E-commerce giant Amazon joins other tech firms with announcement it will pause police use of its facial recognition software
Amazon has said it will implement a one-year moratorium on police use of its facial recognition software.
The decision is a blow for US law enforcement, as Amazon had until now stoutly defended the use of its facial recognition system (called Amazon Rekognition) by law enforcement in the United States.
The Amazon announcement comes a day after IBM called for police reform in the United States, and cancelled all its facial recognition programs in light of ongoing concern at the use of the technology.
Amazon announced its decision in a brief blog post, and comes as the United States has been rocked by nationwide protests over the death of George Floyd.
“We’re implementing a one-year moratorium on police use of Amazon’s facial recognition technology,” blogged Amazon. “We will continue to allow organisations like Thorn, the International Center for Missing and Exploited Children, and Marinus Analytics to use Amazon Rekognition to help rescue human trafficking victims and reunite missing children with their families.”
But Amazon was clear that it was halting police use of Rekognition, for a year.
“We’ve advocated that governments should put in place stronger regulations to govern the ethical use of facial recognition technology, and in recent days, Congress appears ready to take on this challenge,” Amazon blogged. “We hope this one-year moratorium might give Congress enough time to implement appropriate rules, and we stand ready to help if requested.”
Amazon’s decision come amid concern that facial recognition technologies could be used unfairly against protesters.
One law enforcement user of Rekognition was quoted by Reuters as saying that Amazon was “throwing us under the bus.” Agencies generally have said they use facial recognition for post-crime investigations, not real-time monitoring.
“After over and over again saying that they stand by us and how we use the tech, they are making it seem like all of a sudden they don’t think we use it right,” the person said, speaking on condition of anonymity.
On this side of the Atlantic, the police has also defended its use of facial recognition technologies.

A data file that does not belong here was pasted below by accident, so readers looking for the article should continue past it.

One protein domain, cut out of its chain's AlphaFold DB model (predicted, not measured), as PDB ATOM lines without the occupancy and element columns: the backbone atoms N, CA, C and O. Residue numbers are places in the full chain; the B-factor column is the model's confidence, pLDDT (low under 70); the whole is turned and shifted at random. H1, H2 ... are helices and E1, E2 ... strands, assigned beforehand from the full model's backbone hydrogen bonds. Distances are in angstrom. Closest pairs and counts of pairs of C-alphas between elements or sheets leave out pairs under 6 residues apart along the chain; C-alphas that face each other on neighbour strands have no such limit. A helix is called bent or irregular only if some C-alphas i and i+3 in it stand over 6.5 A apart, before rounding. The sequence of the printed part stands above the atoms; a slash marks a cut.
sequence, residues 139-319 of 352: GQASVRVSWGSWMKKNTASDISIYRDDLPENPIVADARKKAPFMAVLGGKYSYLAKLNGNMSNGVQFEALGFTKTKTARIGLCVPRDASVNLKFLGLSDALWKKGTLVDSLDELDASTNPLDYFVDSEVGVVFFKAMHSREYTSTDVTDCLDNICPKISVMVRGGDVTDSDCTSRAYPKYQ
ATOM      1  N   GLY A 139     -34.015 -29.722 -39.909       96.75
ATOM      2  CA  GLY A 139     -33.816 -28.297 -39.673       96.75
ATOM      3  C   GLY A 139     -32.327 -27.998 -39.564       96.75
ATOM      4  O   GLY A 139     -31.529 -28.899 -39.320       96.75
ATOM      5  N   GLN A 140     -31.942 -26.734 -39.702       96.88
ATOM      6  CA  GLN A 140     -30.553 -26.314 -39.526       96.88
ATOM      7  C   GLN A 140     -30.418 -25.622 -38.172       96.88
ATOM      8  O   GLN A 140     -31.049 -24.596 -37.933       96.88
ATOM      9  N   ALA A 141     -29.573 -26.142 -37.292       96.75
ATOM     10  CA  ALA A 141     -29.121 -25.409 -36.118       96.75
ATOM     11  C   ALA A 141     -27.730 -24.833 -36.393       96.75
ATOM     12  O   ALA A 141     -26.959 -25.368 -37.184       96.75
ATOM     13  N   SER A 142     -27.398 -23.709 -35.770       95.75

In February the UK’s most senior police officer, Metropolitan Police Commissioner Cressida Dick, said criticism of the tech was “highly inaccurate or highly ill informed.” She also said facial recognition was less concerning to many than a knife in the chest.
An academic study last year for example found that 81 percent of ‘suspects’ flagged by UK’s Met police facial recognition technology were innocent, and that the overwhelming majority of people identified are not on police wanted lists.
And facial recognition systems has been previously criticised in the US after research by the Government Accountability Office found that FBI algorithms were inaccurate 14 percent of the time, as well as being more likely to misidentify black people.
In August 2019, the ACLU civil rights campaign group in the US ran a demonstration to show how inaccurate facial recognition systems can be.
It ran a picture of every California state legislator through a facial-recognition program that matches facial pictures to a database of 25,000 criminal mugshots.
That test saw the facial recognition program falsely flag 26 legislators as criminals.
Microsoft has previously refused to install facial recognition technology for a US police force, due to concerns about artificial intelligence (AI) bias. The Met use a facial recognition system from Japanese firm NEC.
And Redmond deleted a large facial recognition database, that was said to have contained 10 million images that were used to train facial recognition systems.
San Francisco (and now the whole of California) has banned the use of facial recognition technology, meaning that local agencies, such as the local police force and other city agencies such as transportation would not be able to utilise the technology in any of their systems.
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